The drawings of KC designer Nelly Don’s patented zero-waste apron, so intrigued me, that I committed myself to working out the measurements and construction process for the apron. My post last week about Nelly Don and her apron design (including a downloadable copy of her 1925 apron patent) is here.
And now, for the measurements and steps to cutting out the apron…
The 1925 patent diagram shows a single layer of fabric. For my apron, I concluded the fabric needed to be 48″ long and 36″ wide (1 1/3 yds x 1 yd).
Drawing the diagram. Start with the measurements across the yoke and work out the rest from there.
From there you can work out the width of the side panels, and the front and back pieces:
Here’s the process in a step-by-step slide show. If helpful, it can be viewed on Youtube in full screen; pause and rewind as often as necessary.
For shaping the simple round neckline in the yoke pieces, here is a pattern you can download and print on an 8 1/2″ x 14″ (legal sized) sheet of paper:
I tried some different dimensions and measurements for the apron layout, but the version I’ve described above is the only one that really worked. Some problems I encountered when varying the dimensions were:
Narrowing the yoke width also means the side panels become narrower, which makes the side pockets too narrow to be useful.
A longer/lower yoke meant the side panels became shorter, which made for a shorter apron; which then made the A-line angle more exaggerated. Alternatively, if the hem length were maintained, it made the side panels sit too far below the waist, or not extend all the way to the hemline.
A shorter/higher yoke made the side panels longer, which made them come up higher to the waist. This made a smaller, tighter waist because the front and back pieces are narrower at that higher point where the waistline is located.
So, there you have the apron pieces. Nelly Don designed the pattern so that the entire apron could be constructed without ever having to remove it from the sewing machine. I’ll tackle that in the next post…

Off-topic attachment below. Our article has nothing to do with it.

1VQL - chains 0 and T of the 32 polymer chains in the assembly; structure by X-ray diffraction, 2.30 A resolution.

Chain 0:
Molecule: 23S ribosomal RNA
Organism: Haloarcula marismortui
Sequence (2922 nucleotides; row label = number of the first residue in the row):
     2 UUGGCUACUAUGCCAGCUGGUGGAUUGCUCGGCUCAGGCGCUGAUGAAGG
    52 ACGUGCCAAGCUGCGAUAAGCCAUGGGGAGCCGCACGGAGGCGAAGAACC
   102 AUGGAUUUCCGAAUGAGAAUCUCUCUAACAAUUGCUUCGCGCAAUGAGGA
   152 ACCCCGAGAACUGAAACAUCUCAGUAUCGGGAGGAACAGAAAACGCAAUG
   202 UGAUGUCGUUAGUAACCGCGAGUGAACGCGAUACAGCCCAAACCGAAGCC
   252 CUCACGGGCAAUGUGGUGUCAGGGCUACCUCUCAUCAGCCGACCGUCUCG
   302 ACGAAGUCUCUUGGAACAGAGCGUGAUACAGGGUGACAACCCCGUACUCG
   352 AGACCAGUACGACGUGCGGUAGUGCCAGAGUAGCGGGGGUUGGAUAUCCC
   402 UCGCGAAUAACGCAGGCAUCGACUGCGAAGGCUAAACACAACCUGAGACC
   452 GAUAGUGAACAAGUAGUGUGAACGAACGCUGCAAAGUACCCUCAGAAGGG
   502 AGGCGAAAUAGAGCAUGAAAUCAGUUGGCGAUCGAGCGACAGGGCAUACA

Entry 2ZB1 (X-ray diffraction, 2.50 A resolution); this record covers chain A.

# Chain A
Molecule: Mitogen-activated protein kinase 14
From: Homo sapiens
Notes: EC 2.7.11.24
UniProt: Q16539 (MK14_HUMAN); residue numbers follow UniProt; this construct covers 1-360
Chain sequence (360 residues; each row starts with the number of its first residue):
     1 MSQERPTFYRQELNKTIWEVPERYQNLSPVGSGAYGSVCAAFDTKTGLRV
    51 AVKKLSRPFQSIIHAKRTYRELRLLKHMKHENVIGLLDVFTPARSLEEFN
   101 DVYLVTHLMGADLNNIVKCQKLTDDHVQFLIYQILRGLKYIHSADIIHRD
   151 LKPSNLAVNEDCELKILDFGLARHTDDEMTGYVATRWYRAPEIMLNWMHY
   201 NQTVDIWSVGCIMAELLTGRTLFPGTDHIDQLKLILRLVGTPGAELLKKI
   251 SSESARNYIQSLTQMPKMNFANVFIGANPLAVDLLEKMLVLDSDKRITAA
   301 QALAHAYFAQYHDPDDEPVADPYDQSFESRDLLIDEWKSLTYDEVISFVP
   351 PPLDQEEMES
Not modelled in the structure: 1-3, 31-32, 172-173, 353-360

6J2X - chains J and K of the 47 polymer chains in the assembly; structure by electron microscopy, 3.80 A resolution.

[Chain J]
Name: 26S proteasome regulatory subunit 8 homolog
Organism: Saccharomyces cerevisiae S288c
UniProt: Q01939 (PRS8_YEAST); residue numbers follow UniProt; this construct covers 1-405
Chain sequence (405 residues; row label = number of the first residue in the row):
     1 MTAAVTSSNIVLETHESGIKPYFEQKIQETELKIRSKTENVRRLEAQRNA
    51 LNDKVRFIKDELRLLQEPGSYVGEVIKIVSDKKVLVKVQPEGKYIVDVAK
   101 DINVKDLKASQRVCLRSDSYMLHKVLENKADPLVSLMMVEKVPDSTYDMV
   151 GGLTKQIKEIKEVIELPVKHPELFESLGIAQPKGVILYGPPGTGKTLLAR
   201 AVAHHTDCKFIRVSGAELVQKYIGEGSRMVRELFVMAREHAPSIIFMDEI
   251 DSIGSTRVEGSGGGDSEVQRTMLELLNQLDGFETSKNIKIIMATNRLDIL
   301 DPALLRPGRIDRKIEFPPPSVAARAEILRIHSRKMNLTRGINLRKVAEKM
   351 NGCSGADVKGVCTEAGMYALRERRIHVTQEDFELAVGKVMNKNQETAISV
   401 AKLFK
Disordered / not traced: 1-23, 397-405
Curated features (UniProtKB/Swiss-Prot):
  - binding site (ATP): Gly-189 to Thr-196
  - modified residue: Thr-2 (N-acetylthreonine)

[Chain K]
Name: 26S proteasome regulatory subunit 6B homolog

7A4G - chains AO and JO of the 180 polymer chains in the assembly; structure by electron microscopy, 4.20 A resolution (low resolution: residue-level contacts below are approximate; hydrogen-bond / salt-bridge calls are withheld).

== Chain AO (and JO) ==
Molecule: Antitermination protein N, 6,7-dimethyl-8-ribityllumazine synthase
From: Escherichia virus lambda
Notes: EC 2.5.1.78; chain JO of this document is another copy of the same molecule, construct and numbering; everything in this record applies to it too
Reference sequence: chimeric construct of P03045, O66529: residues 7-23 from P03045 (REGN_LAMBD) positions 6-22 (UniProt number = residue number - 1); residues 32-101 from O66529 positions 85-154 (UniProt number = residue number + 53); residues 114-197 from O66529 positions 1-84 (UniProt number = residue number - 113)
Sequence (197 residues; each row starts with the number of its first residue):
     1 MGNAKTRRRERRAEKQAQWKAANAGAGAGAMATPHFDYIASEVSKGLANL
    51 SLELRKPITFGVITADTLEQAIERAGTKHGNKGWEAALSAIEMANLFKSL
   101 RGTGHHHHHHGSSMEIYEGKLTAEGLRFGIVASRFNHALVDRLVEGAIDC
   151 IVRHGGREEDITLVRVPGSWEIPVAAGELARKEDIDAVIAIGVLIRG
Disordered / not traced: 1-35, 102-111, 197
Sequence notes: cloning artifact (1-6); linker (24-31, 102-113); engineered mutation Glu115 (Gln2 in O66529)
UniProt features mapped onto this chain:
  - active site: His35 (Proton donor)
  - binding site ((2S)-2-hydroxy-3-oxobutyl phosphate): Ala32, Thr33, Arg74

In 1925, Ellen “Nell” Donnelly, Kansas City based designer and manufacturer of women’s clothing, patented this iconic apron design. It was designed to minimize waste of fabric, and economize assembly and production. For the wearer, the apron was designed to:
The company manufactured the aprons and also sold the pattern for home sewing.
Nelly Don led an interesting and sometimes dramatic life; always following her own personal code, and taking innovative care of her employees for the times. She used the apron to keep her manufacturing company going during the Great Depression, and thereby kept her employees working. She promoted women to management positions. She offered health care assistance, high wages for the time, a pension, and work breaks with food and drink. In 1931 she and her driver were kidnapped and held for ransom. When unions attempted to organize her employees, she fought the unions in a marathon battle, keeping them at bay by showing her employees were better off than union members. Here is a photo from her clothing manufacturing company in the Kansas City Garment District.
The story of Nelly Don, her garment manufacturing company, and her apron, have been expertly told elsewhere. Check out these links for more about her life and business:
There’s a fact-based novel about her abduction and rescue. It’s a really good book. I call it a must-read. I recently finished the Kindle version, and as the Amazon reviews say, it was fast moving, well researched, and a quick read. I would have loved for it to last longer. https://amzn.to/2XFjGOY
The Apron Patent:
The Nelly Don apron patent itself is brilliant reading. Click on the image below to download a pdf copy of Nelly Don’s Apron Patent (4 pgs) :This 3-minute video has great images and footage from Nelly Don’s 1920s operations:
Nelly Don’s life in one minute:
Now, back again to the famous apron:
From reading about Nelly Don and her apron, I formed a small obsession with re-creating the apron from her patent diagram. After several attempts, I believe I’ve conquered the challenge! Stay tuned for the next post.